Tech news has been dominated this week by Google's announcements regarding their upcoming Chrome OS. Plenty of geeks are excited at the prospect of a lightweight, user-friendly, Linux-based operating system that, if only on the basis of brand cache, can be a potential Windows competitor in some important sub-markets. Plenty of industry insiders and business analysts are excited at the revenue potential for Google and new levels of competition. You know who aren't excited? Those who say we aren't ready for an OS dependent upon "The Cloud" (dramatic music plays here). These are the same people who regularly stop by my ZDNet Education posts and can't believe my affection for Google Apps or my willingness to use a student information system that's hosted in the cloud. "Why wouldn't you run the system on your own servers? Why would you run mission-critical mail and communications in the cloud? Why would you let your student data sit somewhere else?"
Uhhhh...because my time should be spent on my real business (in my case, integrating technology into education and ensuring that teachers have the data and resources they need to do their own jobs), not running servers when Google can do it infinitely better than I can or when other SaaS vendors can leverage large virtualized data centers to deliver high quality services to me quickly and with minimal intervention on my part.
This isn't just about Google and Chrome, though (although they are very much at the center of this issue). Brian Chen of Wired, is, not surprisingly, talking about the Chrome OS when he asks,
The idea is such: Give up the computing experience you’ve grown accustomed to for over a decade. Come live in Google’s browser.
Why would anyone wish to do that today, tomorrow or even next year when the OS ships?
This is a typical, narrow view of the cloud. Maybe he hasn't noticed, but for those of us who use a smartphone more than a PC or a web browser more than any other software (this includes a lot of people, by the way; trust me - I'm not writing this in Word), we've already given up our turn-of-the-millennium computing experience. Quite happily, I might add.
The cloud, if we choose to use it as such, even allows us to deliver much of that old-school computing experience through application and desktop virtualization. You don't have to use Google Apps to embrace the cloud. IBM's Client for Smart Work can be deployed over the cloud, providing a full desktop experience with a simple piece of client software. Citrix XenApp just needs a browser to deliver whatever desktop applications you need. Obviously, we're not talking AutoCAD or Adobe Premiere here, but desktop productivity is a piece of cake, all within a browser window.
As Virtual Bridges (a maker of light VDI software) puts it,
By making these desktops “virtual”, a user can access the same desktop environment whether they are at home, the office, the road or anywhere where there is a machine connected to the network.
By consolidating these desktop sessions onto centrally-managed servers, users no longer have to self-maintain their desktops or put unnecessary burdens on the Help Desk. This means literally putting your desktops in the data center and allowing access to them securely over the network. Accessing your personal desktop is as easy as accessing a web page.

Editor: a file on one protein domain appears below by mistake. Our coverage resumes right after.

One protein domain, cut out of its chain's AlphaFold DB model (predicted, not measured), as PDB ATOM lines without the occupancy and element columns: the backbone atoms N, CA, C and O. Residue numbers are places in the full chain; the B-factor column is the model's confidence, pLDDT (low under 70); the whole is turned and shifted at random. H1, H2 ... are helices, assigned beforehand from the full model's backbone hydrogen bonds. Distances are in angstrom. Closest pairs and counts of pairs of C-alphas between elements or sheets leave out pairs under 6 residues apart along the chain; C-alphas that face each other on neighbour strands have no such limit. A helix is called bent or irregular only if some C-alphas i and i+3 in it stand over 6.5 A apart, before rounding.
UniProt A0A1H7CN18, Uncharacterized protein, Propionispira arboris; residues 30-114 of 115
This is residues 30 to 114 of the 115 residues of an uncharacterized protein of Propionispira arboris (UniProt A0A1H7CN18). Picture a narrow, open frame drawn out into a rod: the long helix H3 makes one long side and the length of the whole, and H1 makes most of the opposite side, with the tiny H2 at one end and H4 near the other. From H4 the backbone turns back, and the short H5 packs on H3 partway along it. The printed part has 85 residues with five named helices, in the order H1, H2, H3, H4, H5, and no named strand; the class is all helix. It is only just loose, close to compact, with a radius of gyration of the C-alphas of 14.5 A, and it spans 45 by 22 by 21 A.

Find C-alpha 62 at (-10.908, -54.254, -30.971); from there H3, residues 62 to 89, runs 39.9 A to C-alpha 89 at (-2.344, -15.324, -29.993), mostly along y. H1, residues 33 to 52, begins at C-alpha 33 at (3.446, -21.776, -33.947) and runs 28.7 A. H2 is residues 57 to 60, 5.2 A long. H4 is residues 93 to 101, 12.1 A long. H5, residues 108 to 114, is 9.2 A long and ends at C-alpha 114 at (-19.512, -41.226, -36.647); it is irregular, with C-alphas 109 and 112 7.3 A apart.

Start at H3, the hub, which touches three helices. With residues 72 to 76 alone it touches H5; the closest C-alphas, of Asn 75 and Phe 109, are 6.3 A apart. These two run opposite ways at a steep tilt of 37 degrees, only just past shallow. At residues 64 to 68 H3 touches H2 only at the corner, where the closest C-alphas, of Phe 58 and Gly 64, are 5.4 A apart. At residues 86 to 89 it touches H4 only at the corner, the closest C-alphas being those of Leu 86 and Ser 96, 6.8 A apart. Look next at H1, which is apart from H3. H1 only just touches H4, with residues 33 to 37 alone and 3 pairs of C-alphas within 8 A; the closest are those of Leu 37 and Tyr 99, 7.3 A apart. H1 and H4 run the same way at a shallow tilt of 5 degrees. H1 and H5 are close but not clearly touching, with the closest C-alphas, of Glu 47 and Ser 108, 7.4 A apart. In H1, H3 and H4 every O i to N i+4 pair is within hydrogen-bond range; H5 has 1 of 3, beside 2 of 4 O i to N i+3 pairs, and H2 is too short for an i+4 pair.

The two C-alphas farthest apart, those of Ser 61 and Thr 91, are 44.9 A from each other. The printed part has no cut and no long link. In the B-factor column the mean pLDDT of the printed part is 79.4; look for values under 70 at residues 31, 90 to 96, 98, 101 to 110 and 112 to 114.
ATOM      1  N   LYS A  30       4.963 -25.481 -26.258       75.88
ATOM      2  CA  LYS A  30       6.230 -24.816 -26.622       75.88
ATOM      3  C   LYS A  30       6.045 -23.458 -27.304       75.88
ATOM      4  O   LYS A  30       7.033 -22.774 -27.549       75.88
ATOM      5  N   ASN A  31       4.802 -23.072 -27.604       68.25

Obviously, Virtual Bridges has a vested interest in getting businesses to use cloud-based virtual environments. And yet, these are proven technologies dating back to the good old days of VNC (which, not surprisingly, is still around). It's just relatively recent advances in hardware speed, network performance, and software sophistication that have finally allowed really significant scalability and delivery of environments like IBM's Smart Work Client or SIMtone’s Universal Cloud Computing.
Whichever way you head, whether using virtualization in the cloud or using cloud applications and storage like Google Docs and Zoho, cloud detractors need to wake up and smell the Internet. They ask why I would trust my data to the likes of Google or IBM; I ask why I'd entrust sensitive data to a user with a laptop.
Instead of cursing our hyperconnected society, let's leverage all that connectivity. Leave your thumb drives for other interesting pursuits, leave spinning hard drives to be someone else's failures, and use the cloud wherever it makes sense. Don't trust Google? How about IBM or Amazon? For that matter, it isn't all that hard, especially for organizations with substantial IT resources, to host their own clouds.
Who's afraid of the big bad cloud? A lot of people. I however, am not one of them. Seriously...bring it on. I'm more than happy to pay someone to handle my IT administrivia for me so that I can focus on adding real value to my organization. I'll gladly let Google (or whomever) put out my brushfires. I just want to get to work which, in this evolving "creativity economy", does not mean troubleshooting Exchange servers and reimaging desktops.